Vicar's Musings for Ordinary Sunday 24
11 September, 2016
The sixth in a series of musings on "Sacrament & Mission."
The Preface to the Ordinal in the Book of Common Prayer states: "It is evident unto all men diligently reading holy Scripture and ancient Authors, that from the Apostles' time there have been these Orders of Ministers in Christ's Church; Bishops, Priests, and Deacons." There is certainly reference to episcopoi, presbyteroi, and diakonoi in the Catholic Epistles (the letters of James, 1 and 2 Peter, 1, 2, and 3 John, and Jude), sometimes translated as "bishops," "priests" and "deacons," but as New Testament scholar Francis Moloney notes: "A careful reading of these passages indicates that these 'offices' within early Christian communities are ... never associated with the celebration of the Eucharist, and are almost always described or instructed in a way that suggests they were the senior administrator of a single community" (The Catholic Priesthood: A New Testament Reflection, New Theology Review 17.3, August 2004, 7-8). From the early days of the Church, however, the three-fold orders became more defined, as can be seen in Ignatius of Antioch's Epistle to the Magnesians (ch 6; c.110-17 ad): "Take care to do all things in harmony with God, with the bishop presiding in the place of God, and with the presbyters in the place of the council of the apostles, and with the deacons, who are most dear to me, entrusted with the business of Jesus Christ, who was with the Father from the beginning and is at last made manifest." I feel deeply thankful to have been called into Holy Orders. Although challenging, and at times exhausting, it really is the best job in the world! But I am also very aware of my human frailty and the imperfections of the Church structures. In Summa Theologica (c. 1225-74) Thomas Aquinas writes of gratia gratis data, which can be translated as "gratuitous grace". The Sacrament of Ordination is a gift of grace, neither earned nor deserved, but given unreservedly to one person for the benefit of others. There is something of this sacramental mystery in the "Prayer of St Denis" from the Cloud of Unknowing (c. 1375):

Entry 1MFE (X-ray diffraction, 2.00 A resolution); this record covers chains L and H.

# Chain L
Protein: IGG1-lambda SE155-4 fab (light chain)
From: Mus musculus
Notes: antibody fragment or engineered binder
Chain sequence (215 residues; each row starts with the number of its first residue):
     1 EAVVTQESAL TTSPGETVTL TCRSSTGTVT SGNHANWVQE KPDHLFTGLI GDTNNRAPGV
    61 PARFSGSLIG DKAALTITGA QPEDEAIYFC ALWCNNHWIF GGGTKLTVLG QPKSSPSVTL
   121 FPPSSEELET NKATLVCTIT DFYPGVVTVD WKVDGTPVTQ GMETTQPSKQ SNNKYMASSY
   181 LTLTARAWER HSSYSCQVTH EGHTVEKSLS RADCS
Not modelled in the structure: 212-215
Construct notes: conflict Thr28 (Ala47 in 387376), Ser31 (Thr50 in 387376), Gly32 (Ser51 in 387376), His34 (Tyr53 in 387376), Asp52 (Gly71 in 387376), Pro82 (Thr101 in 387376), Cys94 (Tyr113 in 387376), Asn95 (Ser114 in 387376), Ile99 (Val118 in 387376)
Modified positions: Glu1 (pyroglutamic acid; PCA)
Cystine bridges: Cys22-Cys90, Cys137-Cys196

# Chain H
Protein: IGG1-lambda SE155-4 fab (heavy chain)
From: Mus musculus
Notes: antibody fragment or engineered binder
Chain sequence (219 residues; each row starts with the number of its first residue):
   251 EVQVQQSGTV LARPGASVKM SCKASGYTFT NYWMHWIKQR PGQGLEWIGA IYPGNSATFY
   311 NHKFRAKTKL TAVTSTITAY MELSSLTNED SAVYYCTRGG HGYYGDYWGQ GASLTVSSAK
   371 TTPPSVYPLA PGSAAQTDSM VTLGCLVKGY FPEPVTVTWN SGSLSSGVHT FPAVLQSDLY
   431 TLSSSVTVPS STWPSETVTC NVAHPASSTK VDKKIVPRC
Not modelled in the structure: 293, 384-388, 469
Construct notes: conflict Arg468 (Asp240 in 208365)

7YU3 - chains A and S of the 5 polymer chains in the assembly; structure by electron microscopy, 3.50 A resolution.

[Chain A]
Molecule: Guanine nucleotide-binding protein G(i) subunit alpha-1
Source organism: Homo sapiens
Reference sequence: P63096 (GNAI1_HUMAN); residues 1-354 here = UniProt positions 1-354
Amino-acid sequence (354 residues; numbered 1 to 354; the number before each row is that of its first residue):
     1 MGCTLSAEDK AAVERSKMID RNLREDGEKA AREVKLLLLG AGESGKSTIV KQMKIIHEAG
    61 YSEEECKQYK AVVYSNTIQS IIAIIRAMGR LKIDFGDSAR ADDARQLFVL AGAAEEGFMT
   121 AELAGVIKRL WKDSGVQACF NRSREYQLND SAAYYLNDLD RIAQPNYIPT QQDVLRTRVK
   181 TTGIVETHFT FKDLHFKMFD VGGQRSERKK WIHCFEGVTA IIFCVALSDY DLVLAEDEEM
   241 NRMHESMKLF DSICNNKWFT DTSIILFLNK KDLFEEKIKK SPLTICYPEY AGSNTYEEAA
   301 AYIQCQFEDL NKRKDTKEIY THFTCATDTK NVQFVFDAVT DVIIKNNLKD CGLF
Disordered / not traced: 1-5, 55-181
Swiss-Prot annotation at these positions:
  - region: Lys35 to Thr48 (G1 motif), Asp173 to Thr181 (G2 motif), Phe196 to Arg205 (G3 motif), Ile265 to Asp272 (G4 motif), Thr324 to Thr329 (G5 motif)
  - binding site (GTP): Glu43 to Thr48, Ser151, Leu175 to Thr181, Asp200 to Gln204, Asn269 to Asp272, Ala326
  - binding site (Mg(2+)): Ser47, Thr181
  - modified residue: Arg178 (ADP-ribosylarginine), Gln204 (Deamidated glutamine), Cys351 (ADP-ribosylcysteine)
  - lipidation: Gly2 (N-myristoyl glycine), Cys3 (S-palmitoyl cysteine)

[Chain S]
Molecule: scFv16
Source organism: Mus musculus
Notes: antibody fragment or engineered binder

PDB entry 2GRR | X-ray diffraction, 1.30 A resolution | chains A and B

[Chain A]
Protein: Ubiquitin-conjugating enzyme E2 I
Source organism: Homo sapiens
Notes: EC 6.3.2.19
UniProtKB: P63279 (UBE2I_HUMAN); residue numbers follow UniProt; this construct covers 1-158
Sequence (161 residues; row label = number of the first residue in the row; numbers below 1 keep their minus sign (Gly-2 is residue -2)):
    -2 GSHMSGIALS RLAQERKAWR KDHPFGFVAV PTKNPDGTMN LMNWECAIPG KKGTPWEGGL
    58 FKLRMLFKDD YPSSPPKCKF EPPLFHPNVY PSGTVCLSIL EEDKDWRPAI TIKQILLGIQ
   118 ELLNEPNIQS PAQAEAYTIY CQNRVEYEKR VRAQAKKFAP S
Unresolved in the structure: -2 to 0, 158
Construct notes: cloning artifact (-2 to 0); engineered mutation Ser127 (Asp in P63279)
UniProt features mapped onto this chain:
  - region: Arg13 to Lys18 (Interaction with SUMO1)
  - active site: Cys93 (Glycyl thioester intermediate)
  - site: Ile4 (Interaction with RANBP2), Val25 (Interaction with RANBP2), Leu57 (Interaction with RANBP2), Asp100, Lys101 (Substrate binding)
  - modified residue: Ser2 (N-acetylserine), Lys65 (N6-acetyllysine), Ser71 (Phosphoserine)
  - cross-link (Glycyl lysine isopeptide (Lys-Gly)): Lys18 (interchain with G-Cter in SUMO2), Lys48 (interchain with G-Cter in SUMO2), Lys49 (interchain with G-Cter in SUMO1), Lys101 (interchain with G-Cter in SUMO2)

The Rev'd Dr Hugh Kempster
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